"If we could have found this house for this price in the District, we would have never left D.C.," said Juanita Wood, who lives with her husband and 6-year-old daughter just across the District line in Hillcrest Heights.
Bernard and Juanita Wood, both 29, bought their three-bedroom townhouse for $41,000 in 1975. "We just couldn't get enough house for the money we were willing to pay in the District," Bernard Wood explained.
"We wanted a new house anyway," his wife added. "In the District or another one of the suburbs, we would have had to pay substantially more for the same place."
The Woods, who earn about $30,000 a year, lived in a one-bedroom apartment in Southeast Washington, before deciding soon after their daughter was born that they could no longer use the living room as a nursery.
So in late 1974, they went house-hunting. They didn't find what they wanted in Northwest or Southeast Washington. Then, at the urging of friends who had moved to Hillcrest Heights, the Woods looked at a new townhouse development there.
Pleased that the townhouses were within a mile of the District and happy with the prices in Hillcrest, the Woods took advantage of the tax credit for home buyers that year and bought a new home.
Four years later, the Woods are still happy with their home.
Still, the two agree they have one foot in the District and one in Prince George's County. "We don't know very much about Prince George's County politics. We registered to vote in the last election, but we still talk to our relatives in Southeast about politics in D.C.," said Bernard who spent his first 25 years in the District.
The Woods have had little involvement in local civic affairs, Juanita said. "We attended a few teas for the candidates in the last election, but we're still fighting to get D.C. out of our blood."
But they enjoy their Prince George's County home. "We really love the place. There's plenty of space, and we have some really interesting neighbors," Juanita Wood said. "It's pretty close-knit. The guys shoveled snow together when we had the big storm and we kind of look out for strangers together around here."
Her husband said, "Our only problem has been the developer. He promised to build a swimming pool and some tot lots, but none of that has materialized."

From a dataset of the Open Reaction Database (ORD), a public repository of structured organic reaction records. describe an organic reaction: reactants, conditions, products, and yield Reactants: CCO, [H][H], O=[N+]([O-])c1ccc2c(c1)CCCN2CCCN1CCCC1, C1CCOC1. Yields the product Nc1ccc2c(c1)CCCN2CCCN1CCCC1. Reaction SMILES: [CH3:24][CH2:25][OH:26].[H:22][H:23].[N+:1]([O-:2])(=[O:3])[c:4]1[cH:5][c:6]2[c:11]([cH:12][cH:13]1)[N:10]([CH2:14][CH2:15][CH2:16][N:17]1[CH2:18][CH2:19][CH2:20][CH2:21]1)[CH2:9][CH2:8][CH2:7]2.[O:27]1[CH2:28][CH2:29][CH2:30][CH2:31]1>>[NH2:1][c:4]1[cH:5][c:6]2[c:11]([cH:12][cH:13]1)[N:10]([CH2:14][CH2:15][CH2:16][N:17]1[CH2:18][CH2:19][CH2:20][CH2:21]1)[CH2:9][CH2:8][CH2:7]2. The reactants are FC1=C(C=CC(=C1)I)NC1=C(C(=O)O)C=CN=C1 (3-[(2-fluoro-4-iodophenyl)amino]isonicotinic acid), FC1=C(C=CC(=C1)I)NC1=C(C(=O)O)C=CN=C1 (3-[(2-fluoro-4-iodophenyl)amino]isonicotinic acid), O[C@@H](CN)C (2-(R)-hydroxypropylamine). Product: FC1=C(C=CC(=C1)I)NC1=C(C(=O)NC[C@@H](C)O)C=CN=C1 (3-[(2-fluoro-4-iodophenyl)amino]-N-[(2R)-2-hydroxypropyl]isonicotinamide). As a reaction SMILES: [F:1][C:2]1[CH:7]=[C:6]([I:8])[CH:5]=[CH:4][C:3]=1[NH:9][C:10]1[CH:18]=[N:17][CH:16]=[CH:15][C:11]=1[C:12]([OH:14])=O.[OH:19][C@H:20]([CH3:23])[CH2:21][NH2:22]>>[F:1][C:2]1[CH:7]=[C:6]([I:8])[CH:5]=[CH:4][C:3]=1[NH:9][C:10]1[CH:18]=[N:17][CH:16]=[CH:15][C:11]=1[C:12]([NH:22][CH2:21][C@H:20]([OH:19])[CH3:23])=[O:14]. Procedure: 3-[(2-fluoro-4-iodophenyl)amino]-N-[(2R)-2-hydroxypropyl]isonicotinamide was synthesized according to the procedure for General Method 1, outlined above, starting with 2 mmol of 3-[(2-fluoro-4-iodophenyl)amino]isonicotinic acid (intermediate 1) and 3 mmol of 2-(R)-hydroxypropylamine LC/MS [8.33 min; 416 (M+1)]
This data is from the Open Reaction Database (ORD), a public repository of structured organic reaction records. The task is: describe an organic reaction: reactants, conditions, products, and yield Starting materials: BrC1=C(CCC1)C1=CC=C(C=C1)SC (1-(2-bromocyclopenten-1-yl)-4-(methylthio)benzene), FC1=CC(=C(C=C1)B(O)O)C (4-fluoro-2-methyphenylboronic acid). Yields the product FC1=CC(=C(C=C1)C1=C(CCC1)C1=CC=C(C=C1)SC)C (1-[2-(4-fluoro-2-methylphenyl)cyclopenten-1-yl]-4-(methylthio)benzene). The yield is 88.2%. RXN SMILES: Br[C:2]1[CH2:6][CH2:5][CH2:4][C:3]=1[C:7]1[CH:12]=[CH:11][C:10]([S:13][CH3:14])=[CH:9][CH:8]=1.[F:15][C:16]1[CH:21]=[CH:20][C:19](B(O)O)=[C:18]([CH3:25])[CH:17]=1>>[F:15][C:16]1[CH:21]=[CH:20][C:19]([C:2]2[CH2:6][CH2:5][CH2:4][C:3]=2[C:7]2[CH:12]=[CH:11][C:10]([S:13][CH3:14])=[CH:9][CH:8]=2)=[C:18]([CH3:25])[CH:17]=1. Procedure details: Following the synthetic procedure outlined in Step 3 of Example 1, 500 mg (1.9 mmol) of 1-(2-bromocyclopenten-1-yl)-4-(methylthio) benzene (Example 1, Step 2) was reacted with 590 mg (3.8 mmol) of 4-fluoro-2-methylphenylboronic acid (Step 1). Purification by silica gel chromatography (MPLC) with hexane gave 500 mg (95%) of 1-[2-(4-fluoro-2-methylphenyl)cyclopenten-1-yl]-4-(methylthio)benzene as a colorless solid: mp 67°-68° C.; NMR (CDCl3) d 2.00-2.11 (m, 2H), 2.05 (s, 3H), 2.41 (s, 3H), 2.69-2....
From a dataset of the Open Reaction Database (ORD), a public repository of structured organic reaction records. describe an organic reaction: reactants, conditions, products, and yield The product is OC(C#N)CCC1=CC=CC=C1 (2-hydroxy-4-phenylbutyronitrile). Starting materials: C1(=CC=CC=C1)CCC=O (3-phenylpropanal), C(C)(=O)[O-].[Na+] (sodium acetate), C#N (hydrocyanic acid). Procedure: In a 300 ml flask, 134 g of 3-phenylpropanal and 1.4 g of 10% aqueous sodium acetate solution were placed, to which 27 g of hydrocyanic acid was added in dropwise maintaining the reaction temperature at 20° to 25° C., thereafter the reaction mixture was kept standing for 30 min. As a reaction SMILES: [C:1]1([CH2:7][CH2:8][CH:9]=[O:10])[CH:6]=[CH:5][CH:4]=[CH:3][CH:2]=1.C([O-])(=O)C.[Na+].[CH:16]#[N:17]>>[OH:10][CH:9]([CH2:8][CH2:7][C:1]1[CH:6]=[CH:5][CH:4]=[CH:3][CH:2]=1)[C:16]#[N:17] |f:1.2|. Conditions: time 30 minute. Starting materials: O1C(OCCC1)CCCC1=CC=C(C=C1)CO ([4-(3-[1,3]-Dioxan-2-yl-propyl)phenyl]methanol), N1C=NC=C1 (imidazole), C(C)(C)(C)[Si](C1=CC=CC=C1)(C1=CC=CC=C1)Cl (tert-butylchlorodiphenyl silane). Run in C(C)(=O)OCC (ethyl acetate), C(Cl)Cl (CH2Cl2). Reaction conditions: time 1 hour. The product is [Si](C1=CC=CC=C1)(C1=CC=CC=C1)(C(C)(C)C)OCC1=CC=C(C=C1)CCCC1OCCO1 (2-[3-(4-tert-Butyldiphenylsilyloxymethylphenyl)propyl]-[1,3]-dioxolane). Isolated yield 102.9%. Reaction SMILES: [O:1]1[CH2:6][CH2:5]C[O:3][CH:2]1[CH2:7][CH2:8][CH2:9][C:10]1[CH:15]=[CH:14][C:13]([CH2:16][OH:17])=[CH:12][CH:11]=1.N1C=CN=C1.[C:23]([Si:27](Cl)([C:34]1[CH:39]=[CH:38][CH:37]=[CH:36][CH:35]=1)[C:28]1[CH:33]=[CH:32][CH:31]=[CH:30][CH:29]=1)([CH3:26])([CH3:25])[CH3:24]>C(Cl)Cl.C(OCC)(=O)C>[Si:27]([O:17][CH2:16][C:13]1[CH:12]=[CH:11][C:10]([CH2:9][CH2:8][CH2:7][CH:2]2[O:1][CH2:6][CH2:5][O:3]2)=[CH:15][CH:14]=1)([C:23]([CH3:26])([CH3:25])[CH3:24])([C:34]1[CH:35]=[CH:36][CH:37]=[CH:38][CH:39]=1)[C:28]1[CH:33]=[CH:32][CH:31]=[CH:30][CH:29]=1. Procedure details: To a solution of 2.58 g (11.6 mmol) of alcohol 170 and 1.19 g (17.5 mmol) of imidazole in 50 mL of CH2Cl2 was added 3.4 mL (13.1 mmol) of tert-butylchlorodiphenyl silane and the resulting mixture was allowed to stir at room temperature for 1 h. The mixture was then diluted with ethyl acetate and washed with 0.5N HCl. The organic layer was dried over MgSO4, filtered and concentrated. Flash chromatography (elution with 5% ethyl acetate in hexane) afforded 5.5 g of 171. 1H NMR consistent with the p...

The couple says that there was one other surprise. "We thought that this would be an integrated neighborhood," said Juanita. "In the time that we have been here, we've seen only one white couple that came in to look at the townhouses, and they didn't buy in the development."
Although the Woods believe that preference probably plays a major role in determining the racial composition of the neighborhood, they still wonder if the real estate salespeople haven't helped the situation along. "These are some pretty nice townhouses and I don't understand why few whites even look at them," said Bernard.
The Woods both work for the Bechtel engineering and construction firm. Juanita is an accountant in the downtown office, and her husband is an assistant office engineer in the firm's Bethesda office. Both are graudates of the Washington Technical Institute, which is now part of the University of The District of Columbia.
Each morning, the Woods take their daughter to the Randall Hyland Private School where she attends first grade. The Woods said that they send their daughter to a private school, at a cost of about $1,650 a year, because they work long days and need day-care services. Also, they have a low opinion of Prince George's County schools.
"If we could get some people on the school board who cared about quality education and not about playing politics all the time, the schools could probably be improved," said Bernard.
"This area is really different. In D.C., important buildings were in centralized places. The street numbering there makes a mockery of what we have to deal with now," said Bernard.
"Some of the new facts of life are hard to accept, but so far we like what we see out here. It's quiet. It's warm. It's a good place to live, especially when D.C. is only a few blocks away."